Guyanese President Irfaan Ali and a team of top officials including military Chief of Staff Brig. Gen. Omar Khan are in Washington DC for a series of important meetings this week including a session with the Congressional Black Caucus.
His presence in the US capital is of serious political importance as meetings with key players, the Caucus especially, in Washington are taking place ahead of a diaspora and opposition-organized two-day conference on racial discrimination in Guyana in the US capital at the end of September.
Ali, elected president three years ago, has been pushing a One Guyana unity team ever since he took office in August of 2020 but it has been scoffed at by opposition parties, some civil society groups and many in the Afro business community as they have complained bitterly that the hog of massive state contracts and other forms of largesse are being handed mainly to Indo Guyanese in a stunning transfer of wealth to this group, charges authorities have vehemently denied.
Two recently completed studies on contract awards and the sharing of resources by the state appear to bear out allegations of rampant and systematic discrimination by the state. Ali is expected to counter this with the Caucus, a full two weeks before the conference at the prestigious National Press Club.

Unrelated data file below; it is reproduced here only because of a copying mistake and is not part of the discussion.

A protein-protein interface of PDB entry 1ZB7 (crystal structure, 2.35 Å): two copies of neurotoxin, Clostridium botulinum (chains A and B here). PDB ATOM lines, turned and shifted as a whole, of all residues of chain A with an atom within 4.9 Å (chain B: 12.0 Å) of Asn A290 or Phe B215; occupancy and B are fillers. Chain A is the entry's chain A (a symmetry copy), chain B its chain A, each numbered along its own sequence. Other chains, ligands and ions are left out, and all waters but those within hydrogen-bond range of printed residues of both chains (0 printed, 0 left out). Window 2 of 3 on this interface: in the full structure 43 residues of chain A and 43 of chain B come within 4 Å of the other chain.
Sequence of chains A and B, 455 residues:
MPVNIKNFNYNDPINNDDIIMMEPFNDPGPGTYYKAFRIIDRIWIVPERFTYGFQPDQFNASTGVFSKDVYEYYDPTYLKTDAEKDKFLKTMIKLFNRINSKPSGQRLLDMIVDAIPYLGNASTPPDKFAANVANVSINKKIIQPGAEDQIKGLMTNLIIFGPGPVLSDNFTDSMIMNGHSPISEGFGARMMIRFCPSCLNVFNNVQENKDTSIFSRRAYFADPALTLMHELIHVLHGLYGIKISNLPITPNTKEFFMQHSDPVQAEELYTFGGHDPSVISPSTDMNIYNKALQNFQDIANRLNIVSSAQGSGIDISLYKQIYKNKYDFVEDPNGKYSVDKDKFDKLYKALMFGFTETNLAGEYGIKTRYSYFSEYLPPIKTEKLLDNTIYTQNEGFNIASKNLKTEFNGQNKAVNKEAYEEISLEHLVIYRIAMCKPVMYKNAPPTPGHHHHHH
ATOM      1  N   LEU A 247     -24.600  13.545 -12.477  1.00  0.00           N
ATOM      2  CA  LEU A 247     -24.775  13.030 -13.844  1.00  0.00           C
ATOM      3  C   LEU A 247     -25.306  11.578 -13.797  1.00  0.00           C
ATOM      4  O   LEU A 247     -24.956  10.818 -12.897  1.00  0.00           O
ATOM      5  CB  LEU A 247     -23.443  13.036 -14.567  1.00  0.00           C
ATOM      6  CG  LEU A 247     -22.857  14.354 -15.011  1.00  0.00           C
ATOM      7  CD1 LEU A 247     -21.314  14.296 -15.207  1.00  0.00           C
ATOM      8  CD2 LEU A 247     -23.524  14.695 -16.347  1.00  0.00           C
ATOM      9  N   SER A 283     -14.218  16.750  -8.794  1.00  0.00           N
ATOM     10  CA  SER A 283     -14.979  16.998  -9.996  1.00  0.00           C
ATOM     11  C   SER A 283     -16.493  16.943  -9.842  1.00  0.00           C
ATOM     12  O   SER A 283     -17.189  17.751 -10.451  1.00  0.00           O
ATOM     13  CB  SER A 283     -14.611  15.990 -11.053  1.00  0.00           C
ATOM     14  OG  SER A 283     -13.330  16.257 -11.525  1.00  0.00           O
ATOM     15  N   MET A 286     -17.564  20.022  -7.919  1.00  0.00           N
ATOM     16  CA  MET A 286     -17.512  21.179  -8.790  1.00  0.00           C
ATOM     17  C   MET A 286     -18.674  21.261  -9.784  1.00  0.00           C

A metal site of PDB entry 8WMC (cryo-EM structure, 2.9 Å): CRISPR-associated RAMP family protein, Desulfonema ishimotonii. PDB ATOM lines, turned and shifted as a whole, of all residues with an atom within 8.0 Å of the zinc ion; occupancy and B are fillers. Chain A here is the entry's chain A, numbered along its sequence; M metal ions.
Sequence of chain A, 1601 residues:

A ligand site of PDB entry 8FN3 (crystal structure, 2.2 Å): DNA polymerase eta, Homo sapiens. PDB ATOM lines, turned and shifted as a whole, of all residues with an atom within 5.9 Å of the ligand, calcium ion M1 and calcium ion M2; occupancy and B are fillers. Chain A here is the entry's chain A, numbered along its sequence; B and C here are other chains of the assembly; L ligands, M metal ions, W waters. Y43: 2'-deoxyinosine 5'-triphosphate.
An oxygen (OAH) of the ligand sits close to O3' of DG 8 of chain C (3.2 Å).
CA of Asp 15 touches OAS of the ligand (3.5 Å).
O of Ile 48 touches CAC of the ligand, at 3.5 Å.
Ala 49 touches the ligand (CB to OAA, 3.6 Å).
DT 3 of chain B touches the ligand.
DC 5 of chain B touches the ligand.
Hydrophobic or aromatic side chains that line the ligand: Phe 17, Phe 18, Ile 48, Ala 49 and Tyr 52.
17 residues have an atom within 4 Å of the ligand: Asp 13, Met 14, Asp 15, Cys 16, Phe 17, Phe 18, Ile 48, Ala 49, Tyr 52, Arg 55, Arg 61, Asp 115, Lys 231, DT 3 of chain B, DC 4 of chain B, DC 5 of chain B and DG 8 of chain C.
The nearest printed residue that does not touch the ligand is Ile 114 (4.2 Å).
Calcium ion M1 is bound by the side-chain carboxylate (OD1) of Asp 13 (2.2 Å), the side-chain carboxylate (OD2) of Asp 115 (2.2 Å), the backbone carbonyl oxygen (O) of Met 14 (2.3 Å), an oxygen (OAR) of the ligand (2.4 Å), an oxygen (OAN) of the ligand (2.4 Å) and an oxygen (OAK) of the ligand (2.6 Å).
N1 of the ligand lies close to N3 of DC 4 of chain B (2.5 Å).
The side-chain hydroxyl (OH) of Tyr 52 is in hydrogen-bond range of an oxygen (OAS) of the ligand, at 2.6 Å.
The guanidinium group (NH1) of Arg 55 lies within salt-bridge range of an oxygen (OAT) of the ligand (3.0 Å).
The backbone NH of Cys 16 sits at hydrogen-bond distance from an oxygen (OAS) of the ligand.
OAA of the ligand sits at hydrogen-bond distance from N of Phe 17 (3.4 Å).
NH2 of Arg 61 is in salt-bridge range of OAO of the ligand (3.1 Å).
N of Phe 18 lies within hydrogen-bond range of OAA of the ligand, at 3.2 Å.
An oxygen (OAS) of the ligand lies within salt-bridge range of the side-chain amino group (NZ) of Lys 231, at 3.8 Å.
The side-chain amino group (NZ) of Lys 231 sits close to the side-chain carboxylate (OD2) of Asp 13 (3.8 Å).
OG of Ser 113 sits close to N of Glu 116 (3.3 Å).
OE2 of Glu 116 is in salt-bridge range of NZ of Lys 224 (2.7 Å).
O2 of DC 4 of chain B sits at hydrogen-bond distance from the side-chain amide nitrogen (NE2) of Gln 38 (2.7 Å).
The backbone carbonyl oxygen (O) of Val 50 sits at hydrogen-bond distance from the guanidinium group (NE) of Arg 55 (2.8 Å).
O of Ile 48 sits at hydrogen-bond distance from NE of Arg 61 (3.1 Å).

The visit is widely being seen as an attempt to get ahead of ideas and plans of the Guyana Caribbean Institute for Democracy (GCID), the main organizer of the sessions, that will include participation by the Black Caucus, House Minority Leader Hakeem Jeffries and others. Ali is also scheduled to address a session of the Organization of American States (OAS), meet with State Department officials and the top brass at the National Defense University among other agenda items.
The politically connected GCID has persistently accused the governing People’s Progressive Party (PPP) of systematic racism against Guyanese of African descent who make up about 34 percent of the population compared to 38 for Indos, complaining about “the Ali administration’s racist policies, corruption in Guyana and the regime’s systematic efforts to shut out Blacks from economic empowerment.”
Public Affairs Minister Kwame McCoy has argued that the administration is not being given a fair political shake by the opposition and some Afro groups, pointing to house lot allocation awards by the thousands to Afro Guyanese and free in-person and online university scholarships to hundreds of young people by the government.
Apart from racism and racial discrimination, the PPP regime’s abuse of the police force to target African Guyanese citizens and as well as the regime’s reckless and unlawful seizure of lands owned by African Guyanese will also be raised,” at the conference GCID head Rickford Burke said.